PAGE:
4. E. Timurdogan, Z. Su, C. V. Poulton, M. J. Byrd, S. Xin, R.-J. Shiue, B. R. Moss, E. S. Hosseini, and M. R. Watts, “Aim process design kit (aimpdkv2.0): Silicon photonics passive and active component libraries on a 300mm wafer,” in Optical Fiber Communication Conference, (Optical Society of America, 2018), p. M3F.1.

5. D. Mortimore and J. Wright, “Low-loss joints between dissimilar fibres by tapering fusion splices,” Electron. Lett. 22(6), 318–319 (1986). [CrossRef]  

6. M. Kihara, S. Tomita, and M. Matsumoto, “Loss characteristics of thermally diffused expanded core fiber,” IEEE Photonics Technol. Lett. 4(12), 1390–1391 (1992). [CrossRef]  

7. A. D. Yablon and M. Sumetsky, “Optimum intermediate fibers for reducing interconnection loss: exact solution,” Opt. Lett. 32(6), 617–619 (2007). [CrossRef]  

8. A. Martínez-Rios, I. Torres-Gómez, D. Monzon-Hernandez, O. Barbosa-Garcia, and V. Duran-Ramirez, “Reduction of splice loss between dissimilar fibers by tapering and fattening,” Rev. Mex. Fis. 56(1), 80–84 (2010).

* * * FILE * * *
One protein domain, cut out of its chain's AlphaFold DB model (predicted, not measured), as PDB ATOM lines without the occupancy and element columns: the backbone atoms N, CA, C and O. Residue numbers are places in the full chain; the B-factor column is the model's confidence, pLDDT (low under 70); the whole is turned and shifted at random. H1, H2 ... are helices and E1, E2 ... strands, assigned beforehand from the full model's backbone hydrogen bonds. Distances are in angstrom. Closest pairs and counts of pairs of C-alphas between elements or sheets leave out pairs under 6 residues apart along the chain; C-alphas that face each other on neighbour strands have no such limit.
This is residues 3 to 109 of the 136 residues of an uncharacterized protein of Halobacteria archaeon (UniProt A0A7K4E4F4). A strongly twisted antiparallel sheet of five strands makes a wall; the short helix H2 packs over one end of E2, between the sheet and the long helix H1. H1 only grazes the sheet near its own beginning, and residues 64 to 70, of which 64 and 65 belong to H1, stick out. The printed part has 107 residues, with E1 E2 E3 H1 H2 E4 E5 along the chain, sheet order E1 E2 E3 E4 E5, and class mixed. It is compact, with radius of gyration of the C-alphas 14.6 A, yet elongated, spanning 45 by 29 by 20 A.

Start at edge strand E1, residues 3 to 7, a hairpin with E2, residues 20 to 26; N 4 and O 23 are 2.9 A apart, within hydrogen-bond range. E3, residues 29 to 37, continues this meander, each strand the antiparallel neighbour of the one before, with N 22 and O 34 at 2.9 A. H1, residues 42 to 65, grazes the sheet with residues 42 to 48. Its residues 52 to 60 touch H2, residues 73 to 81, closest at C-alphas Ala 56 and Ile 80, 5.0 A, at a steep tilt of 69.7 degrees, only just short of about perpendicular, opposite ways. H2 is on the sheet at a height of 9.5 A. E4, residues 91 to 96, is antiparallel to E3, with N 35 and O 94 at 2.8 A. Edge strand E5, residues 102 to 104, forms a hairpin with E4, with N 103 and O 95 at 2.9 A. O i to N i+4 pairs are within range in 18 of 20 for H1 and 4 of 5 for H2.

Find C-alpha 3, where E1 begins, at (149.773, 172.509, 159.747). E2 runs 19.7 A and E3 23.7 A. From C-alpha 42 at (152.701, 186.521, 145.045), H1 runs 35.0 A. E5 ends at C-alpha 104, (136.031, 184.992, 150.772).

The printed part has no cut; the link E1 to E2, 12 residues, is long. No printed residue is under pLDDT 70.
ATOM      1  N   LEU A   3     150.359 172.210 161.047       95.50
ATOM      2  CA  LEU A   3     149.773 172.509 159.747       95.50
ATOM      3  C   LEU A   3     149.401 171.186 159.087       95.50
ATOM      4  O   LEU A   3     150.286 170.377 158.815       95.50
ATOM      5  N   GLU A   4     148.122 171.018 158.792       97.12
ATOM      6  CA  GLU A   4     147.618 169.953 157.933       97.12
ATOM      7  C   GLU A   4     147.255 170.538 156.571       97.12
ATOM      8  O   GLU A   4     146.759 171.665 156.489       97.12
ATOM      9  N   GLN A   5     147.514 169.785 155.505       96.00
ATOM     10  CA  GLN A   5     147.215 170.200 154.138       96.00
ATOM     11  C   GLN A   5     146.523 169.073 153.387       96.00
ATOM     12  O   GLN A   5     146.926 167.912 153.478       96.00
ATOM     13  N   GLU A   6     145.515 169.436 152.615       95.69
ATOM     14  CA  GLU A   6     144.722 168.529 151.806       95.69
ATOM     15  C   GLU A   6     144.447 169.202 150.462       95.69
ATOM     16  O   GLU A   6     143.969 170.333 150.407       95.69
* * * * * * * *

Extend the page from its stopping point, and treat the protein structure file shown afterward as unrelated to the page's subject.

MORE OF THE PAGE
9. B. Wang and E. Mies, “Advanced topics on fusion splicing of specialty fibers and devices,” Proc. SPIE 6781, 678130 (2007). [CrossRef]  

10. X. Shen, B. Dai, Y. Xing, L. Yang, H. Li, J. Li, and J. Peng, “Manufacturing a long-period grating with periodic thermal diffusion technology on a high-na fiber and its application as a high temperature sensor,” Sensors 18(5), 1475–1485 (2018). [CrossRef]  

11. E. Timurdogan, Z. Su, R.-J. Shiue, C. V. Poulton, M. J. Byrd, S. Xin, and M. R. Watts, “Apsuny process design kit (aimpdkv3.0): O, c and l band silicon photonics component libraries on 300mm wafer,” in Optical Fiber Communication Conference, (Optical Society of America, 2019), p. M3F.1.

References

  • View by:
  • |
  • |
  • |

  1. Y. Tamura, H. Sakuma, K. Morita, M. Suzuki, Y. Yamamoto, K. Shimada, Y. Honma, K. Sohma, T. Fujii, and T. Hasegawa, “The first 0.14 db/km loss optical fiber and its impact on submarine transmission,” J. Lightwave Technol. 36(1), 44–49 (2018).
    [Crossref]